Americans for Tax Reform President Grover Norquist tells Newsmax the claim that allowing the Bush tax cuts to expire would not constitute a tax increase — and would not violate a pledge not to raise taxes — “doesn’t pass the laugh test.”
Norquist has for the past 25 years encouraged candidates to sign the Taxpayer Protection Pledge, a vow that they won’t raise taxes, and some 236 members of the House have signed it.
Controversy — and some confusion — arose when the Washington Post published an editorial on Wednesday claiming that Norquist, when asked if allowing the tax cuts to expire as scheduled in Decemeber 2012 would violate that pledge, responded: “Not continuing a tax cut is not technically a tax increase.”
President Obama has been trying to convince Republicans to agree to allow the cuts to expire in exchange for significant spending cuts, and the Post suggested that such a GOP agreement would make it easier for Democrats and Republicans to strike a deal on deficit reduction and raising the debt ceiling.
Democrats reacted favorably to Norquist’s remarks. House Minority Leader Steny Hoyer said his statement was a “major development,” and Sen. Chuck Schumer said: “This is a development the significance of which should not be underestimated.”
But Norquist has now clarified his position, telling Newsmax: “Bottom line is if Congress changes tax law reducing or limiting or delaying or ending the Bush tax cuts, that would clearly be a significant tax increase and would need to be counted as such.
“There was an effort by some to suggest that if Congress voted to get rid of the Bush tax cuts as part of a deal, the increased revenue from that wouldn’t count. Well, that just doesn’t pass the laugh test.
“People can play games with things like that, but if taxes are going up, taxes have been raised.
“Hopefully there will be little or no tax changes in the budget deal because the effort to increase the debt ceiling should focus on reducing spending. The problem we’re trying to solve is spending too much. Raising taxes is not part of fixing the overspending problem.”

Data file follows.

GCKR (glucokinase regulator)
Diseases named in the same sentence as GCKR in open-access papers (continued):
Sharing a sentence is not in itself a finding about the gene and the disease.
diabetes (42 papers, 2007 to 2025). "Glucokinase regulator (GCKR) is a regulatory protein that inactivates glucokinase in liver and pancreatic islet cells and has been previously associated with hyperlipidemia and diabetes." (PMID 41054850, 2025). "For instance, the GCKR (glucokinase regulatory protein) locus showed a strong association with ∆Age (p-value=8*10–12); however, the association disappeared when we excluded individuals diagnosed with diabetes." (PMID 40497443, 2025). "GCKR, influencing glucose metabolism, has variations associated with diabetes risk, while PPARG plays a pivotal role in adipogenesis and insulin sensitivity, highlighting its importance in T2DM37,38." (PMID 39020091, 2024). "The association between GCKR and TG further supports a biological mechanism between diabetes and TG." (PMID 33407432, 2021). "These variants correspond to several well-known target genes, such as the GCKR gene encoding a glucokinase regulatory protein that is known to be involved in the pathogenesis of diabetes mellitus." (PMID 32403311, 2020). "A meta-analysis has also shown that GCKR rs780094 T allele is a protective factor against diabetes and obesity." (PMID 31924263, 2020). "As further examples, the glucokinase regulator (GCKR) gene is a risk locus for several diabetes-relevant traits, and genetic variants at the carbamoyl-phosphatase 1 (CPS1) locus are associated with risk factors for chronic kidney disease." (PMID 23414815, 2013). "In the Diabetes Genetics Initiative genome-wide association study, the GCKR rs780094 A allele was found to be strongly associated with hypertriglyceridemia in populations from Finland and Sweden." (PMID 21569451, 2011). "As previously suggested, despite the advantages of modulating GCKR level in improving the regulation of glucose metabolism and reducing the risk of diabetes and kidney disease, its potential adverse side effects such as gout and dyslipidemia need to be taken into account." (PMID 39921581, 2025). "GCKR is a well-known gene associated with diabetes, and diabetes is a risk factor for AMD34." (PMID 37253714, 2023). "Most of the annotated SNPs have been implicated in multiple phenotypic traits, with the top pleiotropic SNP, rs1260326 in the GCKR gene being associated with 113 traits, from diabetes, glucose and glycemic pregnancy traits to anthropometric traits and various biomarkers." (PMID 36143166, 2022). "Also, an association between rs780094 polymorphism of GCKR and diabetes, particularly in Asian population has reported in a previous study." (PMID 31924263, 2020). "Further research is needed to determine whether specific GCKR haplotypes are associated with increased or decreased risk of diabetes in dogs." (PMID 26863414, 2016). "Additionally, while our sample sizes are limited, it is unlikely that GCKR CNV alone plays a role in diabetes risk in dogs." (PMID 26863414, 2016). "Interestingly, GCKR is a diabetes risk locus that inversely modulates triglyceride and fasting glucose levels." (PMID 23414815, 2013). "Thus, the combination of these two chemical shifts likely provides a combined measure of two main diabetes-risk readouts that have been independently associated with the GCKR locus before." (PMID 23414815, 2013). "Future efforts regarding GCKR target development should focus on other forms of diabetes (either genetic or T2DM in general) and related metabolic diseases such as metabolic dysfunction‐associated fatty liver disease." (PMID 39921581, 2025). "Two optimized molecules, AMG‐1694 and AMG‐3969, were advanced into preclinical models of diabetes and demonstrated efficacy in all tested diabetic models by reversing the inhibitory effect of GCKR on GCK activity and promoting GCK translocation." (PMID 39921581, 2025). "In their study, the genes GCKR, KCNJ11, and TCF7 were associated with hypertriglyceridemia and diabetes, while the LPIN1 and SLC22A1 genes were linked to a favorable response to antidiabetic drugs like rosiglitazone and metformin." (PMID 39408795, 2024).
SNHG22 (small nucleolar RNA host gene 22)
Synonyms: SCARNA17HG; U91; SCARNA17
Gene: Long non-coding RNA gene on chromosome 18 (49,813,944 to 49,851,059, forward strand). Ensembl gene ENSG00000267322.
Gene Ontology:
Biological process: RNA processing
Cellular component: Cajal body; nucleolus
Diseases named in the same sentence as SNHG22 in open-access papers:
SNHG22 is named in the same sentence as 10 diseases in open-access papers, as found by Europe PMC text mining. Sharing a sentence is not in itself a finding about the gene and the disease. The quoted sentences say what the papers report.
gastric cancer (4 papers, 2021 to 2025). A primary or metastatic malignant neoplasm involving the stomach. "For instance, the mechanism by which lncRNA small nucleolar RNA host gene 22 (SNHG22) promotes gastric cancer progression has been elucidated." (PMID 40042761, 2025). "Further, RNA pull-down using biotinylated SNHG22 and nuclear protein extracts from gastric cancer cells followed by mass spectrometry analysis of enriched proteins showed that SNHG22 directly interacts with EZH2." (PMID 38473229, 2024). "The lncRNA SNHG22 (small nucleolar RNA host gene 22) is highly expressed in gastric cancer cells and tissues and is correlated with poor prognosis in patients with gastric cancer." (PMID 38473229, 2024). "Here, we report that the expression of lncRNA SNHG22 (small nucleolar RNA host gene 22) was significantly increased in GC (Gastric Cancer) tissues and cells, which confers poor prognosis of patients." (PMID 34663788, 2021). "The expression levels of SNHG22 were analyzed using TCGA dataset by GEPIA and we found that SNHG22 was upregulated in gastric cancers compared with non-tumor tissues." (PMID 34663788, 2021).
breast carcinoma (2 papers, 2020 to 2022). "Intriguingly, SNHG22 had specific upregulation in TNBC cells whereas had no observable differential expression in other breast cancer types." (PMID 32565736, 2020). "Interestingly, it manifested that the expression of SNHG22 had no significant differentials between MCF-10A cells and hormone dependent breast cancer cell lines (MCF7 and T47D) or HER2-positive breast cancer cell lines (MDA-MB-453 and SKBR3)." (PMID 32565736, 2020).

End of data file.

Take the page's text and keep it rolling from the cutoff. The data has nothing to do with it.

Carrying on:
Americans for Tax Reform also sought to “clarify concerns” raised by the Post editorial with a statement: “ATR opposes all tax increases on the American people. Any failure to extend or make permanent the tax cuts of 2001 and 2003, in whole or part, would clearly increase taxes on the American people.
“ATR has not altered either its policy position or opposition to all tax increases whatsoever in any debt negotiations.”
And Norquist wrote in a New York Times editorial published on Thursday: “There has been much confusion — some of it my fault — over whether the ending of the 2001 and 2003 tax cuts or the A.M.T. (Alternative Minimum Tax) ‘patches,’ scheduled for Dec. 31, 2012, should count as a tax hike. If they are ended, the government will take in nearly $4 trillion more over the next decade than if they remain.
“Contrary to the hopes of some that I am somehow softening the pledge, it is stronger and more important than ever.”
He also stated, regarding “a plan by some Democrats” that would end some or all of the lower tax rates, higher per-child tax credits, and the A.M.T. patches: “It is difficult to see how such a package would fail to violate the Taxpayer Protection Pledge.”
Interestingly, when the Post provided the audio of its interview with Norquist, slate.com noted, it contained a number of statements that were not included in the Post editorial.
Among them, Norquist said expiration of the Bush tax cuts would be “a very bad thing to do.” And he said that if a politician — Mitt Romney, for example — did support expiration with the claim that his support did not violate the pledge, he would “denounce him as a tax increaser and a bad guy.”
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